Break-even costs

A University of Minnesota study found that profitable farms tend to have a higher percentage of the herd above their cumulative break-even point. The cumulative breakeven considers both heifer raising and milk production costs. Cows in their first and second lactation are still paying for their raising costs. A larger percentage of the herd above the break-even cost will lead to a more profitable dairy operation.

Cow-level decisions

Many different cow-level factors will impact the cows’ value. Poor reproductive performance, health events and lameness are the main reasons cows are culled. These costs must be considered when determining an animal's economic value. Metabolic diseases can range from $100 to $400. Mastitis and lameness cases also fall into this range. For a cow producing 72 pounds of milk per day, it would take that cow 20 days to pay off the average of these disease costs. These additional costs will increase the break-even point for the cow in the herd. Cows with multiple health events could be taking up space for healthier replacements.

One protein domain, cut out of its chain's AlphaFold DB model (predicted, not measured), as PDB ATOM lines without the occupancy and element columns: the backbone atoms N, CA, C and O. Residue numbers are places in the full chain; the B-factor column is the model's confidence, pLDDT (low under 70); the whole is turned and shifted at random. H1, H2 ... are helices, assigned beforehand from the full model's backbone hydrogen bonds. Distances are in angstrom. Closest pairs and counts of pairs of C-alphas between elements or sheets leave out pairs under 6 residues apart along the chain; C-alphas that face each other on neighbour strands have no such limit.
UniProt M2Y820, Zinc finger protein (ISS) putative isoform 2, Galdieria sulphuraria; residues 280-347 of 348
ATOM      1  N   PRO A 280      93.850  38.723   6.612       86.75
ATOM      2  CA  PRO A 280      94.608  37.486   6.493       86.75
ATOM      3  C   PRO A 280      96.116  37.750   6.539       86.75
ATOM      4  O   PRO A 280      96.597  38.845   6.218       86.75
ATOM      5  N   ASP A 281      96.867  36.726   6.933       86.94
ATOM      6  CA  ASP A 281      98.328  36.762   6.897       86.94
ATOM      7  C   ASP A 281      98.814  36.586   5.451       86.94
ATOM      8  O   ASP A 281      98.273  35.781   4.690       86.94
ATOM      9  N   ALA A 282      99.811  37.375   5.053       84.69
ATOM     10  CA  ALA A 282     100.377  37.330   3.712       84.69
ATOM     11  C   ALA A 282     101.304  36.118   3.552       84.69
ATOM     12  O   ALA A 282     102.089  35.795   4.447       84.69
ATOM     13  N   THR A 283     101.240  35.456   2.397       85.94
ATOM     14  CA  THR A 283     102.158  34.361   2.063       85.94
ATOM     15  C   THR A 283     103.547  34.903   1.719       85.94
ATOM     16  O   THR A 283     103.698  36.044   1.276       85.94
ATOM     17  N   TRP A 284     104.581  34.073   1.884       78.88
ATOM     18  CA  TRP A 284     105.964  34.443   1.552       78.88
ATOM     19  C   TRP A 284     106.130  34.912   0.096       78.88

The welfare of the animal needs to be considered when making culling decisions. If a cow is continuously lame or has chronic mastitis, culling is most likely the best option.

Herd population

The herd's cow population will impact the farm's total profitability. Average days in milk and age are two easily measured herd statistics and benchmarks to help farms reach ideal herd milk production.

Days in milk

Peak milk is the amount of milk a cow produces on her most productive day. Peak yield occurs between 50-100 days in milk. Thus, a herd whose average days in milk is closer to 50-100 will be more profitable because of the increased milk production. However, if the days in milk of the herd were too low – less than 150 days – this means we would have a lot of fresh cows, which can pose other problems. A herd average of 160 to 180 days in milk would be ideal. Having an average above 200 days should be concerning. High average days in milk would mean late-lactation cows are taking up too many milking spaces. Reproduction management should be evaluated if days in milk are too high.